Arrest of Royal Marines raises backlash fears
He said that the arrested Marines have "very much let the side down."
Past incidents involving abuses by coalition soldiers have sparked protests and riots in Afghanistan, damaging relations with the government of Hamid Karzai. Also eroding the relations have been a rising tide of attacks in which Afghan soldiers or police assault their international allies — endangering the partnership that is critical to training Afghan security forces and withdrawing international troops.
But while there have been some allegations of abuse against civilians, the case revealed Thursday is unusual in that it involves an insurgent.
However, allegations of British misconduct in general have been rare in Afghanistan, with some of the experts noting that Britain had learned its lessons from several appalling incidents in Iraq.
Britain's six-year military presence in southern Iraq spawned multiple allegations of torture and abuse. The most notorious case involved a hotel receptionist, Baha Mousa, who died while in custody at a British base after being detained in a raid in Basra in September 2003. Britain's defense authorities later apologized for the mistreatment of Mousa and nine other Iraqis and paid a $4.8 million (3 million pound) settlement. Six soldiers were cleared of wrongdoing at a court martial, while another pleaded guilty and served a year in jail.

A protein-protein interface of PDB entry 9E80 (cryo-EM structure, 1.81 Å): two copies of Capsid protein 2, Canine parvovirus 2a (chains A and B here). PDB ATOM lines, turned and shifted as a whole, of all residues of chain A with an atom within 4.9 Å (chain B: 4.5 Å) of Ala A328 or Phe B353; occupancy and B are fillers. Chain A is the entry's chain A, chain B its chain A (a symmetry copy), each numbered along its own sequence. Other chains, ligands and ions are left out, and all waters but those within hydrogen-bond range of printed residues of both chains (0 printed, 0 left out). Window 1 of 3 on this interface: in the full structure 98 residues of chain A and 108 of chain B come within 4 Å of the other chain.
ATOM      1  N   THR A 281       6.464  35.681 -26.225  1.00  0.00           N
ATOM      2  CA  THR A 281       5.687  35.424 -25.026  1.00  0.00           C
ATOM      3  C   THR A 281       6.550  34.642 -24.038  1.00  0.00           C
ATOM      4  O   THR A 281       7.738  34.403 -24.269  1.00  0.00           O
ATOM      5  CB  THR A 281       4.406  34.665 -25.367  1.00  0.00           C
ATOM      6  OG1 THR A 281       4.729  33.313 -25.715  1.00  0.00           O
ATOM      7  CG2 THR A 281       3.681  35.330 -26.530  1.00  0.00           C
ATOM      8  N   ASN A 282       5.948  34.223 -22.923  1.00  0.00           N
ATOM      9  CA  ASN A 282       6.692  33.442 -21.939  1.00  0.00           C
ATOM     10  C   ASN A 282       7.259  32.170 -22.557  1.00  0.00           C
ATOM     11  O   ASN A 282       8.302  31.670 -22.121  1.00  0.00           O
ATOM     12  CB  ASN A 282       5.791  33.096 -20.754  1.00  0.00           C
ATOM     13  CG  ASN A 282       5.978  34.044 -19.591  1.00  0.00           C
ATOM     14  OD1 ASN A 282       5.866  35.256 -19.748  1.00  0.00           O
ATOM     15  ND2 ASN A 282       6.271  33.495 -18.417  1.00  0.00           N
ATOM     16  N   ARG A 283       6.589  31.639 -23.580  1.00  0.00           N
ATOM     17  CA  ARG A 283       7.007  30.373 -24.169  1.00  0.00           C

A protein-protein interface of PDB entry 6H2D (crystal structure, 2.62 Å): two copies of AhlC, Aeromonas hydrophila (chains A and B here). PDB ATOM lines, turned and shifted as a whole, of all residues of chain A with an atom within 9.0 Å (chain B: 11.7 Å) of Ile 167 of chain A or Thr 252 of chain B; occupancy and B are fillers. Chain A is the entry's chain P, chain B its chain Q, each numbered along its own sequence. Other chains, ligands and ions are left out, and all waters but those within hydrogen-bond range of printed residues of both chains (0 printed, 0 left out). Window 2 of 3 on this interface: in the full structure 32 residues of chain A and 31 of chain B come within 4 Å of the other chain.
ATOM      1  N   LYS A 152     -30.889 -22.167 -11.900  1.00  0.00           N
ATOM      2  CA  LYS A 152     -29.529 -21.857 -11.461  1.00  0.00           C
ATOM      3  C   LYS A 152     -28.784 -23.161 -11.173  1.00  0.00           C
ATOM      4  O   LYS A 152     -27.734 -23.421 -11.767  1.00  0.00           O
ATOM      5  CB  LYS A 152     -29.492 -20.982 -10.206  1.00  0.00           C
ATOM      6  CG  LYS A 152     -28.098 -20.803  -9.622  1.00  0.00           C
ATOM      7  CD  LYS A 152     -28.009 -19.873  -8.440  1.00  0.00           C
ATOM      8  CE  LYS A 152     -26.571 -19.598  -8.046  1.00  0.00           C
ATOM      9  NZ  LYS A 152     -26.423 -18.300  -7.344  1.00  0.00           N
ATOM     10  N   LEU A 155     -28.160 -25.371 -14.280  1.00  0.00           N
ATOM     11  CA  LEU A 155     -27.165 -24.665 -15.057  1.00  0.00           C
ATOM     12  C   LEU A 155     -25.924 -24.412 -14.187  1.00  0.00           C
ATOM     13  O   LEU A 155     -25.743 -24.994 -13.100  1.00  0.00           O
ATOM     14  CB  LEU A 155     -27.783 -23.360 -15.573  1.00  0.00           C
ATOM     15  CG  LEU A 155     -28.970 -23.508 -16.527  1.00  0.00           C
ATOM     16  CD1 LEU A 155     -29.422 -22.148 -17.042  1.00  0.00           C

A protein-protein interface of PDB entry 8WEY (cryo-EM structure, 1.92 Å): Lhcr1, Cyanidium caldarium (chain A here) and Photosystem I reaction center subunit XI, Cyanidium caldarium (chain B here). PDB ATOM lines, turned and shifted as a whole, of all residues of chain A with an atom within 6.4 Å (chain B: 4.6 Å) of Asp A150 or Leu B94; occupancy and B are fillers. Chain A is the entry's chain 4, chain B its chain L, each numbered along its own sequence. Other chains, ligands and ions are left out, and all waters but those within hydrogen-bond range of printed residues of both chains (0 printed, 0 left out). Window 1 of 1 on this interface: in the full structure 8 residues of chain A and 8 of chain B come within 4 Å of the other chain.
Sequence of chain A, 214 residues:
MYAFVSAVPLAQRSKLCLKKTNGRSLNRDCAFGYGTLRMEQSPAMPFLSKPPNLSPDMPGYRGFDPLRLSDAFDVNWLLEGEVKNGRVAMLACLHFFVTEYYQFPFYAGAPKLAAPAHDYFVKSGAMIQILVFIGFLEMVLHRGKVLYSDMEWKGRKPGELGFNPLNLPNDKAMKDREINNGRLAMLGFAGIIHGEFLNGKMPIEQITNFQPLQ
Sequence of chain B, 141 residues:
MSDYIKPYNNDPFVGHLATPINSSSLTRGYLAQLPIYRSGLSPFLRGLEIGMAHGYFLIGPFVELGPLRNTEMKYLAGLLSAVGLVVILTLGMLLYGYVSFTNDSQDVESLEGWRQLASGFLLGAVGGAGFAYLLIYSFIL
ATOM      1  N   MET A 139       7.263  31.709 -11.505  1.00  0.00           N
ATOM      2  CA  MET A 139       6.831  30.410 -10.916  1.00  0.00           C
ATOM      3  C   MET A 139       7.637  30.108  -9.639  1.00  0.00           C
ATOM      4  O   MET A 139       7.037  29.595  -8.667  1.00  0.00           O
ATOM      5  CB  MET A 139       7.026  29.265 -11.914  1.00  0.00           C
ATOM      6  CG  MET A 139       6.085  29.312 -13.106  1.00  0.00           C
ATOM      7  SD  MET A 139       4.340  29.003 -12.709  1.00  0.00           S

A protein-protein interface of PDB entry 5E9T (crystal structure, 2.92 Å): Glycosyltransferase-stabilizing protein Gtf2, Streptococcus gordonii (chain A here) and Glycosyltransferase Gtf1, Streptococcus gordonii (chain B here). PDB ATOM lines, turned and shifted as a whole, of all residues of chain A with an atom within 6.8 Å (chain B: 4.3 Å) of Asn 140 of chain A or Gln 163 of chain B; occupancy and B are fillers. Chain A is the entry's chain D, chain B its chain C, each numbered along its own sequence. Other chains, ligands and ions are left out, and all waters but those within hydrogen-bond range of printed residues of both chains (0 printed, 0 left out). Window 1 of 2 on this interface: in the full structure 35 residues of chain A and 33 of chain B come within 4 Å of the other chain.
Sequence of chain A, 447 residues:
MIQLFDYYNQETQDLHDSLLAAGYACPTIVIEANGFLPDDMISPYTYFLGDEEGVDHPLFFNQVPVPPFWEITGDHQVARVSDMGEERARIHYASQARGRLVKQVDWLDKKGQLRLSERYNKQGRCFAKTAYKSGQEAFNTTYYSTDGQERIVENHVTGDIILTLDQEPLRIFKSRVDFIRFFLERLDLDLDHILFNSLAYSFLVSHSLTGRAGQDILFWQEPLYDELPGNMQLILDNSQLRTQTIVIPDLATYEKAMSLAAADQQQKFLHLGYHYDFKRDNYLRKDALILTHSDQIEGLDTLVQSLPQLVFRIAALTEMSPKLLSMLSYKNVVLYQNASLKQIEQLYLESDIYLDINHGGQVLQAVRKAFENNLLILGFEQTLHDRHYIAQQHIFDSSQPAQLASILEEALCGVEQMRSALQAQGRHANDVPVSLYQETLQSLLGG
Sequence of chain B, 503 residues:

The government says abuse was committed by only a few soldiers, but lawyers for the alleged victims say it was systemic.
The Defense Ministry's terse statement Thursday suggested that the military was moving to control the incident, and trying to make certain the potentially lurid details were kept under wraps. The statement said the seven were arrested Thursday by Royal Military Police, but did not name the Marines.
While the ministry said the Marines were not arrested in Afghanistan, it would not specify where the arrests took place or give any further details on the alleged murder.
"The investigation will now be taken forward and dealt with by the Service Justice system," the ministry said in a statement, adding that "as with any serious incident of this nature, there will be an internal review to identify lessons learned."
Britain has 9,500 troops in Afghanistan — the second largest foreign force after the United States — based in the southern Helmand province.
About 500 troops will leave this year, ahead of the withdrawal of all international forces at the end of 2014.
Associated Press Writers Deb Riechmann in Kabul and Mirwais Khan in Kandahar, Afghanistan, contributed to this report.